Experts believe race plays a role with jail release
A man in handcuffs.{ } (Martin Doane)

There's been a lot of discussion surrounding the Pretrial Fairness Act (PFA) removing cash bail to allow all people the same chance to be released. 

Experts believe white inmates are more likely to be released before their trial than other minorities. 

Lake County State's Attorney Eric Rinehart said it's unfair the justice system is based on money given America has a history of discrimination towards minorities.

"My grandfather fought in World War II, is white, and bought a house in Chicago," Rinehart said. "Not everybody could buy a house in 1947."


Rinehart explained how many white Americans share this same luxury along with better job opportunities, which make for resources to get them out of jail if arrested.

According to a 2019 study by the United States Department of Justice, 89% of Illinois inmates were males, 33% of that group were white, and 50% were black. The remaining 14% were Hispanic.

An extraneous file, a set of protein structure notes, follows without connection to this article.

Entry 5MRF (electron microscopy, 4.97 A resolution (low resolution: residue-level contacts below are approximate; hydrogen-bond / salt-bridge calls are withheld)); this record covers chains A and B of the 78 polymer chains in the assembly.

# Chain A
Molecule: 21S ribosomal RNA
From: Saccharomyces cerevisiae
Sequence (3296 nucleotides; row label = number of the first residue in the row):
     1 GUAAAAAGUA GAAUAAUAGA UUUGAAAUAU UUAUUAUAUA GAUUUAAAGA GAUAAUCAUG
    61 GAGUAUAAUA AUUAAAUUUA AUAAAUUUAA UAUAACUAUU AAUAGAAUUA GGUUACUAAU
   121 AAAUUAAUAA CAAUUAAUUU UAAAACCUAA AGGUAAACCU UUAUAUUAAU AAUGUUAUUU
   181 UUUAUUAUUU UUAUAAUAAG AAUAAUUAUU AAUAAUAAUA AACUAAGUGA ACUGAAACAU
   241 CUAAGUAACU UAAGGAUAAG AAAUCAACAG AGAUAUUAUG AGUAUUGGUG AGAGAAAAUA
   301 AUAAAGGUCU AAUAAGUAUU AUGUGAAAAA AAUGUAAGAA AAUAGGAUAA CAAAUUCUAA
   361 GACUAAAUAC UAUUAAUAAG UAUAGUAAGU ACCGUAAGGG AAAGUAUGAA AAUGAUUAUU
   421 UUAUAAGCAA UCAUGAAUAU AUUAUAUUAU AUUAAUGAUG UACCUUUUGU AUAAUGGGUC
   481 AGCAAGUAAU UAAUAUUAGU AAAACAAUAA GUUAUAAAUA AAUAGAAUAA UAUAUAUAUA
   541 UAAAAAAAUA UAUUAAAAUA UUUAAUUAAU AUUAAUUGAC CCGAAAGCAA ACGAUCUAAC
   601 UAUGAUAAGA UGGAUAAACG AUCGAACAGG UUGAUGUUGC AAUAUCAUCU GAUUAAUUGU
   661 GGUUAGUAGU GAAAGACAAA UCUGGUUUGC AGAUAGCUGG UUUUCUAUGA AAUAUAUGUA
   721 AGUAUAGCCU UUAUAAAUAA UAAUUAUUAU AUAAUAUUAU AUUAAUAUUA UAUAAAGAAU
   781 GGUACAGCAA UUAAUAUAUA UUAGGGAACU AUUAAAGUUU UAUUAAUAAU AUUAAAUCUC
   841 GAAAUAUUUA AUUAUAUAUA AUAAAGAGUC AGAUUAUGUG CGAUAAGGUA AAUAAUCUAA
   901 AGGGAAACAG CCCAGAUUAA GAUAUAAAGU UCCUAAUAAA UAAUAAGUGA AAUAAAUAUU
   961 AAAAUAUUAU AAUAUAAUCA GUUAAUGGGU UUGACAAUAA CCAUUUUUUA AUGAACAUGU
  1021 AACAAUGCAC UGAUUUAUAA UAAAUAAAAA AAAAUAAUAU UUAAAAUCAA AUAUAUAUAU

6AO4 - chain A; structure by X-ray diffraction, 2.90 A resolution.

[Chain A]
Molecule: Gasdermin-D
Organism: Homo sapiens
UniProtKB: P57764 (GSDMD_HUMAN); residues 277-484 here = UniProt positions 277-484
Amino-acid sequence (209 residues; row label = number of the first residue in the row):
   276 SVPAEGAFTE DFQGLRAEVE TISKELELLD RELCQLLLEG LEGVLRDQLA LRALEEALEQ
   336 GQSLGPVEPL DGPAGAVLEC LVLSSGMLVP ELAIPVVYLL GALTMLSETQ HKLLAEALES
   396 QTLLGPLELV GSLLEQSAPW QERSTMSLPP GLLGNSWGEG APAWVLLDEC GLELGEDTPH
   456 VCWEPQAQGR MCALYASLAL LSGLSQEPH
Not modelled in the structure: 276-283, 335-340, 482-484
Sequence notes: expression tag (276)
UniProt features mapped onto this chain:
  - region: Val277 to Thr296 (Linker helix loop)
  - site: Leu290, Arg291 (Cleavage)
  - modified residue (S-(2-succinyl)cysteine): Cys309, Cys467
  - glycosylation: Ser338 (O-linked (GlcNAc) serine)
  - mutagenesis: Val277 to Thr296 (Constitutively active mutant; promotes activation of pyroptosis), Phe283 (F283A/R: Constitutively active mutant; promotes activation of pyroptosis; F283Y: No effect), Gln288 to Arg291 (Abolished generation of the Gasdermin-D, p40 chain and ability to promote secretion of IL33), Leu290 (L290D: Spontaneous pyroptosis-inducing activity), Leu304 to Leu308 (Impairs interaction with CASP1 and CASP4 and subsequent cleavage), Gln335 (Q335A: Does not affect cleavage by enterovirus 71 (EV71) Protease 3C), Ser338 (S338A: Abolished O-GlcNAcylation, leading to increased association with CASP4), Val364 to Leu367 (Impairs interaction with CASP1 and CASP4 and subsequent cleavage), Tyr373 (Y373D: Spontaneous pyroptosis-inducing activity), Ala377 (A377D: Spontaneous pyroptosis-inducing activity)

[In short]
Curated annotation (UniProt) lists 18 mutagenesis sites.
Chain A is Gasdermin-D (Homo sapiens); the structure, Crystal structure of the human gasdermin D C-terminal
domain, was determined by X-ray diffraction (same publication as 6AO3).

James Kilgore is the Director of Advocacy and Outreach for First Followers in Champaign County. 

It's an organization that helps former inmates get readjusted to society.

 He said a large number of black people behind bars is a result of them not having the same resources as their white counterparts. 

"There's this disproportionate incarceration of black people which is also connected to the fact that black people are in low-income sectors," Kilgore said.  "Therefore, [they're] are also unable to make cash bond.

Dr. Jaleel Abdul-Adil is the Co-Director of the Urban Youth Trauma Center at the University of Illinois at Chicago.

He's mentioned the nation's history of oppression through employment and housing has led some Black Americans to criminal activity in order to survive, but would eventually get arrested.

"There is no job discrimination when it comes to dealing drugs," Dr. Abdul-Adil said. "Harming sometimes your own community in desperation through armed robberies and other things"

"Unfortunately if you get convicted of crimes particularly felonies, that further denies your income opportunities, and residential location," Dr. Abdul-Adil said. "Then the system and the cycle just gets worse and worse"

Dr. Abdul-Adil added that black Americans not having the ability to pay their bonds, also means they can't afford a lawyer they feel is suitable to argue their case.

As a result, they are more likely to be sentenced to prison.

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